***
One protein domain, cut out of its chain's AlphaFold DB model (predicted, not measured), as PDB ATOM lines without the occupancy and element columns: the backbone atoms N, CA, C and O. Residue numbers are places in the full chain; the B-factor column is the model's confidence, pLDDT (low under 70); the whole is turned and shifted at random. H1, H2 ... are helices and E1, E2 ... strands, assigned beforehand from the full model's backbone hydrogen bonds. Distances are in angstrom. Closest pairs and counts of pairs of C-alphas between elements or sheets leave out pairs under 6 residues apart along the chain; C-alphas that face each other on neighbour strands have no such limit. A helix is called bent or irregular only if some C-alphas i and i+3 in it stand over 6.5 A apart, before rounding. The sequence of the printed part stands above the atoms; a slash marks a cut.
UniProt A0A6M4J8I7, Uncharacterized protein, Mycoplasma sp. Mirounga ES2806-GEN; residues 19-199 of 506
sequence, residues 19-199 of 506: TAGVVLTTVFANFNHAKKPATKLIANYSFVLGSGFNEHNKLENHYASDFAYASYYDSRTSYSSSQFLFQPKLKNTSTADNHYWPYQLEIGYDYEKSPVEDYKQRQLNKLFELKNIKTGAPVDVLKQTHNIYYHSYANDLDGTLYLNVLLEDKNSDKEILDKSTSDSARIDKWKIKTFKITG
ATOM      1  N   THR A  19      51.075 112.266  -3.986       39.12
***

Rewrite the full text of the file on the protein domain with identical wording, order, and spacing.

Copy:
One protein domain, cut out of its chain's AlphaFold DB model (predicted, not measured), as PDB ATOM lines without the occupancy and element columns: the backbone atoms N, CA, C and O. Residue numbers are places in the full chain; the B-factor column is the model's confidence, pLDDT (low under 70); the whole is turned and shifted at random. H1, H2 ... are helices and E1, E2 ... strands, assigned beforehand from the full model's backbone hydrogen bonds. Distances are in angstrom. Closest pairs and counts of pairs of C-alphas between elements or sheets leave out pairs under 6 residues apart along the chain; C-alphas that face each other on neighbour strands have no such limit. A helix is called bent or irregular only if some C-alphas i and i+3 in it stand over 6.5 A apart, before rounding. The sequence of the printed part stands above the atoms; a slash marks a cut.
UniProt A0A6M4J8I7, Uncharacterized protein, Mycoplasma sp. Mirounga ES2806-GEN; residues 19-199 of 506
sequence, residues 19-199 of 506: TAGVVLTTVFANFNHAKKPATKLIANYSFVLGSGFNEHNKLENHYASDFAYASYYDSRTSYSSSQFLFQPKLKNTSTADNHYWPYQLEIGYDYEKSPVEDYKQRQLNKLFELKNIKTGAPVDVLKQTHNIYYHSYANDLDGTLYLNVLLEDKNSDKEILDKSTSDSARIDKWKIKTFKITG
ATOM      1  N   THR A  19      51.075 112.266  -3.986       39.12